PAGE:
It’s a breathtaking moment for an actor who has never had her name up in lights before. And it’s hard to recall the last time a promising Brit was catapulted across the Atlantic to star in play opposite not one but two enormous Hollywood stars, who, by the way, are as at home on stage as they are on the big screen, often more so.

To be sure though, to paraphrase Presidential hopeful Vice President Kamala Harris, Osborne earned it before she won it.

Osborne, a native of Wivenhoe in north-eastern Essex, near Colchester, had a love for performing at a young age. With her parents’ encouragement, she moved to London at the age of 18 to study musical theater at the celebrated Trinity Laban Conservatoire of Music and Dance.


Her first role after graduating was in Nunn’s superb production of Fiddler on the Roof. The famed director, a former artistic chief of the Royal Shakespeare Company, makes his actors rigorously investigate the text as thoroughly as if they would a play by Shakespeare.

She later returned to the Menier Chocolate Factory to play Chana in Paula Vogel’s Indecent directed by Rebecca Taichman. Recently she has appeared in the world premiere musical adaptation of F. Scott Fitzgerald’s The Curious Case of Benjamin Button directed by Jethro Compton at the Southwark Playhouse.

She has also appeared in PBS’ Call the Midwife and she has a role in the Prime Video series Anansi Boys, based on a Neil Gaiman graphic novel.

Her parents are artistic, she described her father as being “musical,” but they never went into the business. And her 94-year-old grandfather “still enjoys singing along to Frank Sinatra.”

At school Osborne would do plays, and she was lucky enough to have a bunch of singing lessons. “My parents would drive me back from rehearsals and they really encouraged my passion,” she said.


I’m lucky to have seen several of her stage performances and she has always stood out. When I first saw her in Fiddler on the Roof, I remember writing down her name and made a point of keeping up with her career, as I do with scores of other future stars.

Osborne’s prepping, whenever she gets the opportunity, for her Broadway debut next year. She has read and re-read Othello to help her get inside Desdemona’s head and she has explored the psychology of love, jealousy, evil and race, the themes Shakespeare explored in the tragedy. She also visited the Imperial War Museum to help her try and understand men of war who are at war with themselves.

A video call is being planned when all the roles have been cast (some exciting names are being talked about) for the company to “meet” ahead of rehearsals early in the new year.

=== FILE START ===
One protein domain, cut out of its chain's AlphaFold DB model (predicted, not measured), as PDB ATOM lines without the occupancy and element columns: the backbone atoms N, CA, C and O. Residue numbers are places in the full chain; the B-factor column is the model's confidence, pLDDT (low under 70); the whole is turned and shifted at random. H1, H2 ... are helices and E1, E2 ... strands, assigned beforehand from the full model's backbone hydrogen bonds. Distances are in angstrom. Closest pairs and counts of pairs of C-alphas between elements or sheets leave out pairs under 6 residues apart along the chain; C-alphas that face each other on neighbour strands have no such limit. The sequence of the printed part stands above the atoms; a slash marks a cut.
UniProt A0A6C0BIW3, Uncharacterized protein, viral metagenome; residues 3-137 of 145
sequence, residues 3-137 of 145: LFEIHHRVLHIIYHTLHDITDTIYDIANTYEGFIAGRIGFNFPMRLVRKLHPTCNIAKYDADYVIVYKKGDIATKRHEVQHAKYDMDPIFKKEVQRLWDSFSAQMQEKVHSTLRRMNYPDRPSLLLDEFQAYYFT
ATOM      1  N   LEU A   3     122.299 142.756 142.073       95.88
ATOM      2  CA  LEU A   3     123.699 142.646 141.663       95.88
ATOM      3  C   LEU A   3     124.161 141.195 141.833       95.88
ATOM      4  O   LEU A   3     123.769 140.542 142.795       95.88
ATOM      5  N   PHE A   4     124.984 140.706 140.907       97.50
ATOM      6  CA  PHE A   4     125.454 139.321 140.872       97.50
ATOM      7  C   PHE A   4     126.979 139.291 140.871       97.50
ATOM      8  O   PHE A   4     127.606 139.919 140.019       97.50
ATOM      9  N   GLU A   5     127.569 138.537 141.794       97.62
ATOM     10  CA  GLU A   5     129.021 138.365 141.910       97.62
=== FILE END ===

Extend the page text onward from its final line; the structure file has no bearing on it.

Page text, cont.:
“I’ve been told to be ready to be in New York from January. I can’t wait to meet them and dive into it,” Osborne enthused.

“We’re delighted to have Molly,” Moreland said.


Othello will open at a yet to be announced Shubert theater in the spring.

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Harris, Trump hold dueling events as a new presidential race takes shape



Harris, Trump hold dueling events as a new presidential race takes shape

Vice President Harris plans to speak Wednesday afternoon at the Indianapolis convention of a historically Black sorority, delivering one of her first speeches as the likely Democratic nominee for president to women who represent the base voters she needs to energize.

Donald Trump, her Republican opponent, is set to take the stage a few hours later in Charlotte for his first rally since President Biden withdrew from the 2024 race — an event that will set the stage for Trump’s new campaign against Harris.

The dueling appearances are a chance for each candidate to frame the stakes of the race as it plunges into uncharted territory, with Trump no longer running against his ideal opponent and Harris seeking to take charge of the Democratic ticket a little more than 100 days before the election. Democrats are hoping that Harris can refocus the contest on Trump’s flaws, while Republicans want to quickly define Harris and saddle her with Biden’s weaknesses.

Biden’s exit — triggered by a dismal June debate performance — has filled Democrats with new hope for November. In a Wednesday morning memo, Harris campaign chair Jen O’Malley Dillon said the vice president is less known than Trump and Biden and “opens up additional persuadable voters,” especially in groups that lean Democratic. “This race is more fluid now,” she wrote.